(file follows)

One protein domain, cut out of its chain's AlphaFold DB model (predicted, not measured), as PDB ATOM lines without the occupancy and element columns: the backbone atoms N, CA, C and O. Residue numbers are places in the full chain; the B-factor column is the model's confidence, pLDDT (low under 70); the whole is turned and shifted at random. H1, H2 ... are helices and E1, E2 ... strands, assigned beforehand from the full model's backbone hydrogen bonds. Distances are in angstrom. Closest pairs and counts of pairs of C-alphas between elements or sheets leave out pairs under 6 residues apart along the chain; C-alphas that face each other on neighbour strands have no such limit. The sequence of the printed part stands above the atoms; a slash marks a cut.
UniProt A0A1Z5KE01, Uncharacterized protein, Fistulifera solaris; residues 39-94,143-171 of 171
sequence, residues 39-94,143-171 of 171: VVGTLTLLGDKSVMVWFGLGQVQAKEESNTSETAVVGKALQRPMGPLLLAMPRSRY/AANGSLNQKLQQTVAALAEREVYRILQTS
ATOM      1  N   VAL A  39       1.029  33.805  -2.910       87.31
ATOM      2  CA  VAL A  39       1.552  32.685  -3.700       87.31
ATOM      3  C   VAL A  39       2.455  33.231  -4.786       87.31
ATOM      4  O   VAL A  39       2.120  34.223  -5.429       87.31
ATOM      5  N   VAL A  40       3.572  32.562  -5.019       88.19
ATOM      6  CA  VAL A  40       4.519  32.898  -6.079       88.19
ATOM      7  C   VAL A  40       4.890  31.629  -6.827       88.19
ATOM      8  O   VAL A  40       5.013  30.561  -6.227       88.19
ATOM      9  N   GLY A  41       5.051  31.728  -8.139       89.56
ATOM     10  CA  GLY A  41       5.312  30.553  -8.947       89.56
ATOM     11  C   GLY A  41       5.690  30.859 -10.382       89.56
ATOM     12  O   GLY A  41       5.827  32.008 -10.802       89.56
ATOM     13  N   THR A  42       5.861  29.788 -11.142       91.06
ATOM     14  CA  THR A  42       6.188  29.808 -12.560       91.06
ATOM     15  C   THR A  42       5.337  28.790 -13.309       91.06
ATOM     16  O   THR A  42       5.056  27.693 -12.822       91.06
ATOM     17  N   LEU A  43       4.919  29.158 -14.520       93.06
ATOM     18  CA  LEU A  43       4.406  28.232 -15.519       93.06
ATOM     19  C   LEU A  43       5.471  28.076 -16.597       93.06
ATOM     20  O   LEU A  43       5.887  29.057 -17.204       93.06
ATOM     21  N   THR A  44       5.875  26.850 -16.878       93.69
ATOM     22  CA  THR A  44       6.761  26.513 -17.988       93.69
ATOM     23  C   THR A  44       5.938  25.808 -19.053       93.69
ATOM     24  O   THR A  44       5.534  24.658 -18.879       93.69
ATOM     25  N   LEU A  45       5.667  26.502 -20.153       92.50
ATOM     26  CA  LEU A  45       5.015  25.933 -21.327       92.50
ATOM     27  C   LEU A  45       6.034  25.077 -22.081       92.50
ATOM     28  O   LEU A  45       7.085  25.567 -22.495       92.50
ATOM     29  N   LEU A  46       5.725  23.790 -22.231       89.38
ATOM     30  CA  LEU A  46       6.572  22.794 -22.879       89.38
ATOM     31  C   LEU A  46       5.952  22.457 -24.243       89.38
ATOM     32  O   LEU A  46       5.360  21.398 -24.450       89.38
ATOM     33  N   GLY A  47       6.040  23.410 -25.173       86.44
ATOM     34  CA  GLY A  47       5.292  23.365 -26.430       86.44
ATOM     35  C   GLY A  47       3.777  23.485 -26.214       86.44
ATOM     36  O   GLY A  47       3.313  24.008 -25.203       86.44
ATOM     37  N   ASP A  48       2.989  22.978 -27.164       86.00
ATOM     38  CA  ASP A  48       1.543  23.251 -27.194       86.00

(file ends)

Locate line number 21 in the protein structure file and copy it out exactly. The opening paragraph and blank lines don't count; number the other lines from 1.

ATOM     19  C   LEU A  43       5.471  28.076 -16.597       93.06